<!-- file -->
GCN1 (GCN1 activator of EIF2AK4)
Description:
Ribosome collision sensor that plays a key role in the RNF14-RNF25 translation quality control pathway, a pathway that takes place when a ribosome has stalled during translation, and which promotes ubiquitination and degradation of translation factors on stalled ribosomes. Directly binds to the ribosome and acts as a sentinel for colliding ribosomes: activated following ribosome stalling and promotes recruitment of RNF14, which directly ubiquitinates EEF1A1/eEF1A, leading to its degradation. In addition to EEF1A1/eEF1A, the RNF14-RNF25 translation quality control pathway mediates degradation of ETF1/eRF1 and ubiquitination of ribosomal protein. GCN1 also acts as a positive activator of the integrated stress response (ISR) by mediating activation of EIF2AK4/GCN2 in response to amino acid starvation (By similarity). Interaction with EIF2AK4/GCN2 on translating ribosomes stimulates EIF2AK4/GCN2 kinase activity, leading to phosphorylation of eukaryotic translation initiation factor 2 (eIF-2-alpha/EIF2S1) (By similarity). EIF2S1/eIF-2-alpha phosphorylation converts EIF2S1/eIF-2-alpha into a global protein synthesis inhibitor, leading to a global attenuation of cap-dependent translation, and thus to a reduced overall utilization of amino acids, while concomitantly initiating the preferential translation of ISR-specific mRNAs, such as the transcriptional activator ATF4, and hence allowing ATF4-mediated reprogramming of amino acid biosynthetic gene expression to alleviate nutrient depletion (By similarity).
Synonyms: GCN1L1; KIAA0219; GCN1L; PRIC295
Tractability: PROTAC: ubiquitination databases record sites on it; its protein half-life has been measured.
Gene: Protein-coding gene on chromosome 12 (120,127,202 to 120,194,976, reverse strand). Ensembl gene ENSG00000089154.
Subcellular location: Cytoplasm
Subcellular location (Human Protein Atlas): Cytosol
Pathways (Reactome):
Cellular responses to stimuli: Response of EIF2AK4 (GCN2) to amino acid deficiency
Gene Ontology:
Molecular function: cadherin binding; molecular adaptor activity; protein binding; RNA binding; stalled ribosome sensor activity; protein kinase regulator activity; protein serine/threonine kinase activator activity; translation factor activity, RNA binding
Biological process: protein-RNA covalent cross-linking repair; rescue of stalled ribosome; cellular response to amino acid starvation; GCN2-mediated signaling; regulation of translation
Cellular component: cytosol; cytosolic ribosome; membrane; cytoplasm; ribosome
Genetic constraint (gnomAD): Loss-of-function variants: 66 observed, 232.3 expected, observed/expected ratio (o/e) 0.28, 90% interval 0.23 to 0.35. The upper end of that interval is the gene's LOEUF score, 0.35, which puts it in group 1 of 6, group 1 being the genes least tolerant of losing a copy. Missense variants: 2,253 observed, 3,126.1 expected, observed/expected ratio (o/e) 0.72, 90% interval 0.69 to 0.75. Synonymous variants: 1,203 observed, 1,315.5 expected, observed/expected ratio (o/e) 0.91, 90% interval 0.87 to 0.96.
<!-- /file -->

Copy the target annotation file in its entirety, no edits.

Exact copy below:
GCN1 (GCN1 activator of EIF2AK4)
Description:
Ribosome collision sensor that plays a key role in the RNF14-RNF25 translation quality control pathway, a pathway that takes place when a ribosome has stalled during translation, and which promotes ubiquitination and degradation of translation factors on stalled ribosomes. Directly binds to the ribosome and acts as a sentinel for colliding ribosomes: activated following ribosome stalling and promotes recruitment of RNF14, which directly ubiquitinates EEF1A1/eEF1A, leading to its degradation. In addition to EEF1A1/eEF1A, the RNF14-RNF25 translation quality control pathway mediates degradation of ETF1/eRF1 and ubiquitination of ribosomal protein. GCN1 also acts as a positive activator of the integrated stress response (ISR) by mediating activation of EIF2AK4/GCN2 in response to amino acid starvation (By similarity). Interaction with EIF2AK4/GCN2 on translating ribosomes stimulates EIF2AK4/GCN2 kinase activity, leading to phosphorylation of eukaryotic translation initiation factor 2 (eIF-2-alpha/EIF2S1) (By similarity). EIF2S1/eIF-2-alpha phosphorylation converts EIF2S1/eIF-2-alpha into a global protein synthesis inhibitor, leading to a global attenuation of cap-dependent translation, and thus to a reduced overall utilization of amino acids, while concomitantly initiating the preferential translation of ISR-specific mRNAs, such as the transcriptional activator ATF4, and hence allowing ATF4-mediated reprogramming of amino acid biosynthetic gene expression to alleviate nutrient depletion (By similarity).
Synonyms: GCN1L1; KIAA0219; GCN1L; PRIC295
Tractability: PROTAC: ubiquitination databases record sites on it; its protein half-life has been measured.
Gene: Protein-coding gene on chromosome 12 (120,127,202 to 120,194,976, reverse strand). Ensembl gene ENSG00000089154.
Subcellular location: Cytoplasm
Subcellular location (Human Protein Atlas): Cytosol
Pathways (Reactome):
Cellular responses to stimuli: Response of EIF2AK4 (GCN2) to amino acid deficiency
Gene Ontology:
Molecular function: cadherin binding; molecular adaptor activity; protein binding; RNA binding; stalled ribosome sensor activity; protein kinase regulator activity; protein serine/threonine kinase activator activity; translation factor activity, RNA binding
Biological process: protein-RNA covalent cross-linking repair; rescue of stalled ribosome; cellular response to amino acid starvation; GCN2-mediated signaling; regulation of translation
Cellular component: cytosol; cytosolic ribosome; membrane; cytoplasm; ribosome
Genetic constraint (gnomAD): Loss-of-function variants: 66 observed, 232.3 expected, observed/expected ratio (o/e) 0.28, 90% interval 0.23 to 0.35. The upper end of that interval is the gene's LOEUF score, 0.35, which puts it in group 1 of 6, group 1 being the genes least tolerant of losing a copy. Missense variants: 2,253 observed, 3,126.1 expected, observed/expected ratio (o/e) 0.72, 90% interval 0.69 to 0.75. Synonymous variants: 1,203 observed, 1,315.5 expected, observed/expected ratio (o/e) 0.91, 90% interval 0.87 to 0.96.